Washington Irving wrote two widely known and fantastical stories: "Rip Van Winkle" and "The Legend of Sleepy Hollow". Both stories are full of symbolism, metaphor, and societal conflicts. The story of "Rip Van Winkle" chronicles a lazy but kind man named Rip Van Winkle who basically hibernates through the prime of his life, in the post Revolutionary War-era. Upon awakening, he finds that the world has gone and changed on him, and the reader gets to experience the change behind the eyes of an objective man who had no part in the war.
His new life is a symbol for the confusion and anxiety the town must have felt during and after the war. Poor Rip does not know what to do with himself until his daughter takes him in and he realizes his is free from the nagging of his dead wife, his own wife being a metaphor for how England controlled the colonies and then lost that control. At the time in the story, society was going through some intense changes and everyone had to choose a side before and during the war. While the town Rip hailed from may have been quiet before, after the war the townsfolk were proud of their independence and eager to show it, especially to an unknowing loyalist like Rip, "[I am] a loyal subject of the king!"
The "Legend of Sleepy Hollow" tells the tale of Ichabod Crane and his run-in with the Headless Horseman, the supposed specter haunting the town of Sleepy Hollow. Icabod Crane's character can be interpreted as a metaphor for the religious, ignorant, and superstitious populace of the time period in which the story itself was written. His superstitions were the end of him and any chance he may have hoped to have for a successful marriage with the town bachelorette, Katrina Van Tassel. Had he been more discerning, he may have discovered that the Headless Horsemen was merely his competitor for Katrina's hand in marriage, Brom Bones. It is not expressly stated in the story that Brom is responsible for the disappearance of Ichabod, but Brom was "to look exceedingly knowing whenever the story of Ichabod was related,". The Headless Horsemen, or Brom, could have symbolized how the weak and superstitious were stamped out for strength and revolution. Societal conflicts in the story include the town and it's dark, superstitious nature. The Headless Horsemen and the belief that he was real was the pinnacle of the town's utter lack of scientific understanding.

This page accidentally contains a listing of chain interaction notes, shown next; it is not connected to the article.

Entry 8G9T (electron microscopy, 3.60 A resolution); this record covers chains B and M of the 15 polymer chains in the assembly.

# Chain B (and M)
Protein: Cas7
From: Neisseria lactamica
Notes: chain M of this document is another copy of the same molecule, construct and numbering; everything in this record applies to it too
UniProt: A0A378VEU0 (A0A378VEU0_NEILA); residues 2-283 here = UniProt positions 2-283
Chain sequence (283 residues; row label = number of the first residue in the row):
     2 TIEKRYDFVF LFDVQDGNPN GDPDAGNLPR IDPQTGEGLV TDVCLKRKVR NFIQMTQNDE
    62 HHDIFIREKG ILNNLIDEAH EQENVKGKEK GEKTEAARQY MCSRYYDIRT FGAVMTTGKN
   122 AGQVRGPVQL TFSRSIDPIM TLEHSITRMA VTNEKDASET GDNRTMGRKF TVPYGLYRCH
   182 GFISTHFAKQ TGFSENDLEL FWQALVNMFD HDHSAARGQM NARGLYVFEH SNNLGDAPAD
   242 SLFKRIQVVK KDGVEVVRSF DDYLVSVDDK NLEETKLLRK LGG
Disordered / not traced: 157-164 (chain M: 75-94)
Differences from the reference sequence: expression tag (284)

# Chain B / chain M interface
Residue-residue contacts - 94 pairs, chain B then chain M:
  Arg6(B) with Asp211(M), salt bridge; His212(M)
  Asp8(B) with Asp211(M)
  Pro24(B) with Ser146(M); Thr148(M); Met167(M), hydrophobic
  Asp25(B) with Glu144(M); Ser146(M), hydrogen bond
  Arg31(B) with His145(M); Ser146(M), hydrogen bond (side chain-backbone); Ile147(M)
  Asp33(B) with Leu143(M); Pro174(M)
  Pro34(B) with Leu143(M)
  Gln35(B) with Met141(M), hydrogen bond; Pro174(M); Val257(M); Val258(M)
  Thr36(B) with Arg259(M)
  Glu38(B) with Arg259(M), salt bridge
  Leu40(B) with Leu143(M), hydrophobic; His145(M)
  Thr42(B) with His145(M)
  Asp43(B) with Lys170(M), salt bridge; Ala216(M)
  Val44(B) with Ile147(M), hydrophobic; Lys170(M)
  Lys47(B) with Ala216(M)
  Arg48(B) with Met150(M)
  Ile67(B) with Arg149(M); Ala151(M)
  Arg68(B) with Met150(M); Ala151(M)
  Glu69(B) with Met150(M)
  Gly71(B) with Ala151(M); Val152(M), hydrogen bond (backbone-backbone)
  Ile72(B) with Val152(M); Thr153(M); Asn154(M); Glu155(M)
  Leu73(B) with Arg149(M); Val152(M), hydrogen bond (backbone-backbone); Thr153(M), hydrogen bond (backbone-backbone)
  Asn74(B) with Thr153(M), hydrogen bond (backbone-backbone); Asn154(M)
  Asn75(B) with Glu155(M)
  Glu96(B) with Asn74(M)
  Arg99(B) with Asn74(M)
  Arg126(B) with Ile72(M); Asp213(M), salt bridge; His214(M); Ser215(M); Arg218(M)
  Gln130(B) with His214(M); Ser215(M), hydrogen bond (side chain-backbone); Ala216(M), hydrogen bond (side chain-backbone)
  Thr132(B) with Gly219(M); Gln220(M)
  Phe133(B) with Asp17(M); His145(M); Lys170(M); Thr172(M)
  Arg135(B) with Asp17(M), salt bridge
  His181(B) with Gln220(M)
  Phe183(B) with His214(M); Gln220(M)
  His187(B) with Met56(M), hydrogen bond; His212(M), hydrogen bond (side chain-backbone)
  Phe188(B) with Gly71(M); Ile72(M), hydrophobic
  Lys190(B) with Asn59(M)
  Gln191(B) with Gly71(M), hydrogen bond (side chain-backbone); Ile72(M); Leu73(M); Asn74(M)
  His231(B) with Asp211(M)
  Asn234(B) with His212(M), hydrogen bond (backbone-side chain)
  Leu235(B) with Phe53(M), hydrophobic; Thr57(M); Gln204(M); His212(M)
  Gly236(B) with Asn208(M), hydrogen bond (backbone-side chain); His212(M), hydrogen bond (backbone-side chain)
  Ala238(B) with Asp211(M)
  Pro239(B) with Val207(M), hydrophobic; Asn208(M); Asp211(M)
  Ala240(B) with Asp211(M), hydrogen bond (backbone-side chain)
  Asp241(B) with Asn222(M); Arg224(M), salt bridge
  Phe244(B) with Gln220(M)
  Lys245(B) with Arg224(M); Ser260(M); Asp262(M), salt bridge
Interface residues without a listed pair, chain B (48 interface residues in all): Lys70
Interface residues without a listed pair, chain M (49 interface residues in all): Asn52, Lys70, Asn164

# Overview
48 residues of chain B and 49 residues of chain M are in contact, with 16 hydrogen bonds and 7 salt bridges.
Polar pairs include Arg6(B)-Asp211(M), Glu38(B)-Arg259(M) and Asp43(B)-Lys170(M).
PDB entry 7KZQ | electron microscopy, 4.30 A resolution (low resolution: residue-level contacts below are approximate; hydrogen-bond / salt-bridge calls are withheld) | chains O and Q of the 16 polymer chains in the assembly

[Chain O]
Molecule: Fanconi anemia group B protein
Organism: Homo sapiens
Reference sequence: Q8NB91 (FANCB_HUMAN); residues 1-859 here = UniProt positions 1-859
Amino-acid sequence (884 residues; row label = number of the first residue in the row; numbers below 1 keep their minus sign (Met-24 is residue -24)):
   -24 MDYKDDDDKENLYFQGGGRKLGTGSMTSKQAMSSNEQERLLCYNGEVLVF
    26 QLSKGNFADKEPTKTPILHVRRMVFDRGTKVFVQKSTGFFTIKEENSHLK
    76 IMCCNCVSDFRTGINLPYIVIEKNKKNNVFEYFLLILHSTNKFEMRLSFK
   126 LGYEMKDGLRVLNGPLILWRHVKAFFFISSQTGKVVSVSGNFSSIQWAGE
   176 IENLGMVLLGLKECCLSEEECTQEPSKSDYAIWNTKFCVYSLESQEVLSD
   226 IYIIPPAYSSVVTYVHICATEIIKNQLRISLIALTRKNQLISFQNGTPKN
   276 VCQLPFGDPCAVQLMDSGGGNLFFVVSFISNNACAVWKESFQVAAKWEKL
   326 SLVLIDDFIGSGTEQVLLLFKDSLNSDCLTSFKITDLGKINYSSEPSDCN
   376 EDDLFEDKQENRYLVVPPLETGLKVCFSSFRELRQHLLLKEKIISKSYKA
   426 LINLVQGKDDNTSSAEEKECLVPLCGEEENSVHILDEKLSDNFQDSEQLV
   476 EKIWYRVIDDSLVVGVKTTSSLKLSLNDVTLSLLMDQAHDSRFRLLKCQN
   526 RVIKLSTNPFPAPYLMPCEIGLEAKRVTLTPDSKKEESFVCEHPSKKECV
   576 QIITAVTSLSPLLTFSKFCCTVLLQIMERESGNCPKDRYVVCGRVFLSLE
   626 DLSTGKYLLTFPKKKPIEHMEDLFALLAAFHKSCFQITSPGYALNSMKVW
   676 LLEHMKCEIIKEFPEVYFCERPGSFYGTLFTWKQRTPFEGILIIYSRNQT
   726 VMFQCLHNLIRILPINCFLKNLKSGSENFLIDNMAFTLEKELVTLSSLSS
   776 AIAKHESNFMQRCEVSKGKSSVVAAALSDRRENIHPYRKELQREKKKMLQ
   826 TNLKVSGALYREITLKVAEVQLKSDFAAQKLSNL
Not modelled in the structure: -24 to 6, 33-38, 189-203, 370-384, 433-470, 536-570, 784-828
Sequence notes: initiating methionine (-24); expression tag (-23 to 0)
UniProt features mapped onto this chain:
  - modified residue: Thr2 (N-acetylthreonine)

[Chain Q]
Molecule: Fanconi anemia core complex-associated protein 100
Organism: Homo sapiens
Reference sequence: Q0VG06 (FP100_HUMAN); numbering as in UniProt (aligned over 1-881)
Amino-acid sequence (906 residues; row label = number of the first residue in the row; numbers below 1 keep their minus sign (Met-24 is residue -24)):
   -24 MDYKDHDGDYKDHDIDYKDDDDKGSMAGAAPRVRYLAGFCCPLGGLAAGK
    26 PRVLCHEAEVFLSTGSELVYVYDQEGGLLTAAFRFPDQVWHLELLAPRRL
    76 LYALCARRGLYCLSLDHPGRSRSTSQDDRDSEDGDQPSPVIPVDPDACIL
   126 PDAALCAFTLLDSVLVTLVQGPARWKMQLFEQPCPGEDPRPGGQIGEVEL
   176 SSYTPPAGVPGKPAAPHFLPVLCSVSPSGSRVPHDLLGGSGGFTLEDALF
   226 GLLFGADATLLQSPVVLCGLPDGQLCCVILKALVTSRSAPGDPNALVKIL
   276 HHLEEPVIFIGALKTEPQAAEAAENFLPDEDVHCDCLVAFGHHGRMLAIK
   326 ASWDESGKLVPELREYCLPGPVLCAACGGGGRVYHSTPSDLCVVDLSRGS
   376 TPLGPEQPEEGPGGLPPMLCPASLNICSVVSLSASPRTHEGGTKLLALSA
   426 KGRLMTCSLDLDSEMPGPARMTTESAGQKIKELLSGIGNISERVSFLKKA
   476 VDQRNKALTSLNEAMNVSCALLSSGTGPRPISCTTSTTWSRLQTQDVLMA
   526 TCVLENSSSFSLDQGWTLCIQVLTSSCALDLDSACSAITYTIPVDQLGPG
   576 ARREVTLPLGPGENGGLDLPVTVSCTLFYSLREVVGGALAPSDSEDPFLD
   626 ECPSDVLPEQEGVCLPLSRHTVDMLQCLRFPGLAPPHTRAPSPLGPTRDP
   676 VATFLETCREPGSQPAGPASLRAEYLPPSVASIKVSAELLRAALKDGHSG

Edgar Allen Poe and many of his writings also feature symbolism, metaphors, and societal conflicts. His epic poem, "The Raven" is a depressing tale featuring a raven that will not leave the narrator alone. The raven may symbolize death and eternity since throughout the poem it continually quotes, "Nevermore,". Another well-known poem by Poe is entitled "Annabel Lee". The poem opens with the lines, "It was many and many a year ago/ In a kingdom by the Sea/". Poe uses the second line over and over in the poem, hammering home the symbol of love and loss felt by the narrator in the poem. While the couple was happy in their home by the sea, they made of it a kingdom. Yet, once she died, the kingdom became a dark place full of her memory. The entire poem is a metaphor for fairy tales, obvious from the first line in the poem. It is a fairytale that strays from the traditional happy ending, something that Poe himself never obtained, a recurrent societal conflict in much of his literary work.